The hair that the extension is attached to can become matted and must be combed carefully. "If your hair is long, you need to put it into a scrunchie at night to prevent excessive pulling and tangles," Cohen says.
Forget the rugs that sat atop heads like misplaced Chia Pets. The latest hairpieces are lighter in weight and more likely to be made with real hair that matches your original texture. In the past, most toupees used Asian hair, which is thicker and straighter than non-Asian hair.
Men's toupees--now called hair systems--are more likely to be glued into place. The wearer has to shave the area to be covered, something few women are willing to do. Toupees must be removed monthly to be washed and styled--and to check the health of the skin underneath.
A hairpiece to cover the crown can cost $300 and up; a good custom-made wig made of real hair will be at least $1,000.
Men with hair transplants used to have a distinctive look: Lines of hair tufts marched in precision across their scalps.
These tufts were plugs of hair that were punched out of the back of the head, the way a cookie cutter bites into dough, and relocated to the crown or forehead.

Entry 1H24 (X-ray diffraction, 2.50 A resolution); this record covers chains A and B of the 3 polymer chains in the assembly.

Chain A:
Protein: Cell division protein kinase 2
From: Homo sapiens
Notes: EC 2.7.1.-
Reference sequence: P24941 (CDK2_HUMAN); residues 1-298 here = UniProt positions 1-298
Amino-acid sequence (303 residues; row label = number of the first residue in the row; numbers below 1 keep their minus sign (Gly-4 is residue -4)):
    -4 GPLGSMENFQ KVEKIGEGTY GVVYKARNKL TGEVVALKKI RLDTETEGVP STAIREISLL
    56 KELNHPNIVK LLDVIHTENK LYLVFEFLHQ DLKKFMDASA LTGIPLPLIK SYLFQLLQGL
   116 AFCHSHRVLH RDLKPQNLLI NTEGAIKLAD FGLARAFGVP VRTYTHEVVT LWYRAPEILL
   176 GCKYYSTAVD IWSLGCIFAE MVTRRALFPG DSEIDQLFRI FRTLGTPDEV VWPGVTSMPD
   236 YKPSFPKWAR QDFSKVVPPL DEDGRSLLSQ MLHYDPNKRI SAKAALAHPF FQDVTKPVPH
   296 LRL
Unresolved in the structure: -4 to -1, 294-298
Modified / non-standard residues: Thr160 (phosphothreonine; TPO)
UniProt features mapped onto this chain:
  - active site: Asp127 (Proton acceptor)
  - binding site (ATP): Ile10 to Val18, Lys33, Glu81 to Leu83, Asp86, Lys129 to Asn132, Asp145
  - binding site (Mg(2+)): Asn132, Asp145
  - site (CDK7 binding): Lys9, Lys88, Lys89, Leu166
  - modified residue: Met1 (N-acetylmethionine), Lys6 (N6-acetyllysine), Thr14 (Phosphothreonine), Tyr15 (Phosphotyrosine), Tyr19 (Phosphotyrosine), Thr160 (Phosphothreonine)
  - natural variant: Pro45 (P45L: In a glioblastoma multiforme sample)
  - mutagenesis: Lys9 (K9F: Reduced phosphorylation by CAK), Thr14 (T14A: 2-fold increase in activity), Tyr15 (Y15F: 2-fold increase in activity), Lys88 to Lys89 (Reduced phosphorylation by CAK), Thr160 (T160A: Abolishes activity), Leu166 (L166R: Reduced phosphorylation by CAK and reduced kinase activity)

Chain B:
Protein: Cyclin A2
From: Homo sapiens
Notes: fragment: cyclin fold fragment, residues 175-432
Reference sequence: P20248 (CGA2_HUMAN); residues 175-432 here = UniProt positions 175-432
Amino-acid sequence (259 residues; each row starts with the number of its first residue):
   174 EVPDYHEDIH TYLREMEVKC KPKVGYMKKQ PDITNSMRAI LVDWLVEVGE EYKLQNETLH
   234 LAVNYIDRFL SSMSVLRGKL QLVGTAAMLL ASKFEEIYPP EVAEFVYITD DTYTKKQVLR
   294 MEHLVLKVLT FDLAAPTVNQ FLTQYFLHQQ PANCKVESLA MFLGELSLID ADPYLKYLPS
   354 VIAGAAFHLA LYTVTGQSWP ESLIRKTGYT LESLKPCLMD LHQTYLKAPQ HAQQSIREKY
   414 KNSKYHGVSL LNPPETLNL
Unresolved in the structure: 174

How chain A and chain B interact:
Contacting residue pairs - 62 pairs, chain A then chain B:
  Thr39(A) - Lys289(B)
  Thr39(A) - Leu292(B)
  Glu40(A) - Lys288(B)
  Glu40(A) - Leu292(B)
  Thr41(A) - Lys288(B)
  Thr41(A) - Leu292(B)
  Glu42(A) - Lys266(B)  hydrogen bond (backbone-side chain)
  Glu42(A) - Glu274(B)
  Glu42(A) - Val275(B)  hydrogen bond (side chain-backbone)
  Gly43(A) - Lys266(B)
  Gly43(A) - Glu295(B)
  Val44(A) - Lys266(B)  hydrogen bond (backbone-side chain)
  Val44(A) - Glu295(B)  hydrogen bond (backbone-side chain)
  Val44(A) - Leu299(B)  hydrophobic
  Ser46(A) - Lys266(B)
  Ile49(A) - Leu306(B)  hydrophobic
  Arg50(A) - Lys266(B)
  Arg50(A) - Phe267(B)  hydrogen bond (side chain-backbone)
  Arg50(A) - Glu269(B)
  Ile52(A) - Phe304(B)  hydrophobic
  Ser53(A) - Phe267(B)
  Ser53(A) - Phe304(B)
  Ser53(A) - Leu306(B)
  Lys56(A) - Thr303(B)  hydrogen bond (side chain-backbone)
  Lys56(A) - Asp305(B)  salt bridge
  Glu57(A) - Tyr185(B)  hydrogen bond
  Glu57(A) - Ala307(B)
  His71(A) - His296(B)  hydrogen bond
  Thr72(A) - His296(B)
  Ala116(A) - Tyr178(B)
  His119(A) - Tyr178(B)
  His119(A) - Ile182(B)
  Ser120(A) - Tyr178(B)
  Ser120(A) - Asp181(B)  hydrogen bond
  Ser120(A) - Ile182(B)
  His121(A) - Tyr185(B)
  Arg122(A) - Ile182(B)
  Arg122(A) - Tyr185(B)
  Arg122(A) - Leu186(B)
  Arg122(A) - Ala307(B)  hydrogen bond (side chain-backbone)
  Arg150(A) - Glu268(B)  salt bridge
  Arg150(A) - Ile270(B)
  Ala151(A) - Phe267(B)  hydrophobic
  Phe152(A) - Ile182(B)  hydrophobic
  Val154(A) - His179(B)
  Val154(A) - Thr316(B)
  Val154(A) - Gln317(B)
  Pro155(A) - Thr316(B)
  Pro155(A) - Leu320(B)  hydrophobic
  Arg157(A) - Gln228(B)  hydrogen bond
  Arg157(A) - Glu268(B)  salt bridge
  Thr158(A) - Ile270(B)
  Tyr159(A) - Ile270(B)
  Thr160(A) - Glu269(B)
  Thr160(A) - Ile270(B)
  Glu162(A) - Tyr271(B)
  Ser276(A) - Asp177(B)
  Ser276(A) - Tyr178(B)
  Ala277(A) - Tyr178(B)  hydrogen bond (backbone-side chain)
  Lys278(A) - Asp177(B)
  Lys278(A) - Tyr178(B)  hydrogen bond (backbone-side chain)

The theory was sound: Hair from the back of the head is not sensitive to the hormone that causes hair loss, even after it is transplanted. But early transplants did not look natural.
Surgical advances now enable doctors to re-create a natural hairline, says Dr. Steven Hopping, a cosmetic surgeon who is board-certified by the American Board of Hair Restoration Surgery.
First, a small horizontal section of scalp is cut out, usually at the back of the head where the hair is thickest. Because the surgery leaves a scar, Hopping suggests that young men who are considering shaving their heads à la Michael Jordan first try the drugs minoxidil (Rogaine) or Propecia.
The harvested strip of scalp is dissected into microscopic pieces so that each graft will have one, two, or three hairs. The doctor makes tiny cuts in the scalp and inserts each graft, positioning it so that the hair will grow in its natural direction.
An average transplant involves at least 1,000 grafts, takes three or four hours, is done under local anesthetic, and costs $8,000 to $10,000. Patients leave without bandages but take antibiotics to prevent infection and medications to lessen swelling. The sutures come out after eight or nine days, and patients can then resume normal activities, like exercise.
The best candidates have thick, healthy hair on the back and sides of their heads and realistic expectations. It takes three or four months before the transplanted follicles start to grow new hair. And the new growth won't replicate the lustrous hair of youth.
Not ready for drastic measures? Consider coloring your hair. Permanent color penetrates the hair cuticle, making every strand one-third thicker.
Bernard Portelli of Okyo also advises clients with thinning hair to use dry shampoo to lengthen the time between regular shampooings. "You don't need to wash your hair as often, and the powder creates volume," Portelli says.